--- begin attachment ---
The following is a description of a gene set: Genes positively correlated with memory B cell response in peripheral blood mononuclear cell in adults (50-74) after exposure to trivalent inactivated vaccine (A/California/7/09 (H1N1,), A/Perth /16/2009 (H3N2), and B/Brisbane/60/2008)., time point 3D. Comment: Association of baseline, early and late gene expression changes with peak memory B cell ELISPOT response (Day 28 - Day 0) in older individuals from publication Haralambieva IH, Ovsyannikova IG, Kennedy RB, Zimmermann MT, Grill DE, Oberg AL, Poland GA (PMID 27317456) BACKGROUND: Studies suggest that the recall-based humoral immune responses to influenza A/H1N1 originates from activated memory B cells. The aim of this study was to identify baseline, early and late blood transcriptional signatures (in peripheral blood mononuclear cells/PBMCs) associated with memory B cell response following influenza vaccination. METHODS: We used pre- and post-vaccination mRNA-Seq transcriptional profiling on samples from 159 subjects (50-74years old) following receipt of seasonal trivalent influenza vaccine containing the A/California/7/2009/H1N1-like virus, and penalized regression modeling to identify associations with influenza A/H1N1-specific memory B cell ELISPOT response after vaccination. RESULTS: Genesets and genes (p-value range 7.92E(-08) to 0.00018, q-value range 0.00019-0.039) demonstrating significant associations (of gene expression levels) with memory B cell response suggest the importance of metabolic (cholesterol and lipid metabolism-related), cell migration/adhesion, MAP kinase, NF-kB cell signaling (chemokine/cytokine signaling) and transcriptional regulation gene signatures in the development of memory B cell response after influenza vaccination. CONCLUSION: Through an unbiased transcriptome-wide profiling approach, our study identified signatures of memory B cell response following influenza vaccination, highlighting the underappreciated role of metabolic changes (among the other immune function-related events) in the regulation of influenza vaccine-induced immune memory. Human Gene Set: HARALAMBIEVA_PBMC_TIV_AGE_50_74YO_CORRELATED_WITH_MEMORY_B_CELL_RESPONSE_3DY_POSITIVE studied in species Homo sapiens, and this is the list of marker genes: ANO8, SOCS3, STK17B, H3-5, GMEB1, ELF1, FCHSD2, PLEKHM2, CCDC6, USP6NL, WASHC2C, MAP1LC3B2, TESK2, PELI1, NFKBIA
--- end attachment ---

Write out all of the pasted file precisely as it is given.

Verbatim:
The following is a description of a gene set: Genes positively correlated with memory B cell response in peripheral blood mononuclear cell in adults (50-74) after exposure to trivalent inactivated vaccine (A/California/7/09 (H1N1,), A/Perth /16/2009 (H3N2), and B/Brisbane/60/2008)., time point 3D. Comment: Association of baseline, early and late gene expression changes with peak memory B cell ELISPOT response (Day 28 - Day 0) in older individuals from publication Haralambieva IH, Ovsyannikova IG, Kennedy RB, Zimmermann MT, Grill DE, Oberg AL, Poland GA (PMID 27317456) BACKGROUND: Studies suggest that the recall-based humoral immune responses to influenza A/H1N1 originates from activated memory B cells. The aim of this study was to identify baseline, early and late blood transcriptional signatures (in peripheral blood mononuclear cells/PBMCs) associated with memory B cell response following influenza vaccination. METHODS: We used pre- and post-vaccination mRNA-Seq transcriptional profiling on samples from 159 subjects (50-74years old) following receipt of seasonal trivalent influenza vaccine containing the A/California/7/2009/H1N1-like virus, and penalized regression modeling to identify associations with influenza A/H1N1-specific memory B cell ELISPOT response after vaccination. RESULTS: Genesets and genes (p-value range 7.92E(-08) to 0.00018, q-value range 0.00019-0.039) demonstrating significant associations (of gene expression levels) with memory B cell response suggest the importance of metabolic (cholesterol and lipid metabolism-related), cell migration/adhesion, MAP kinase, NF-kB cell signaling (chemokine/cytokine signaling) and transcriptional regulation gene signatures in the development of memory B cell response after influenza vaccination. CONCLUSION: Through an unbiased transcriptome-wide profiling approach, our study identified signatures of memory B cell response following influenza vaccination, highlighting the underappreciated role of metabolic changes (among the other immune function-related events) in the regulation of influenza vaccine-induced immune memory. Human Gene Set: HARALAMBIEVA_PBMC_TIV_AGE_50_74YO_CORRELATED_WITH_MEMORY_B_CELL_RESPONSE_3DY_POSITIVE studied in species Homo sapiens, and this is the list of marker genes: ANO8, SOCS3, STK17B, H3-5, GMEB1, ELF1, FCHSD2, PLEKHM2, CCDC6, USP6NL, WASHC2C, MAP1LC3B2, TESK2, PELI1, NFKBIA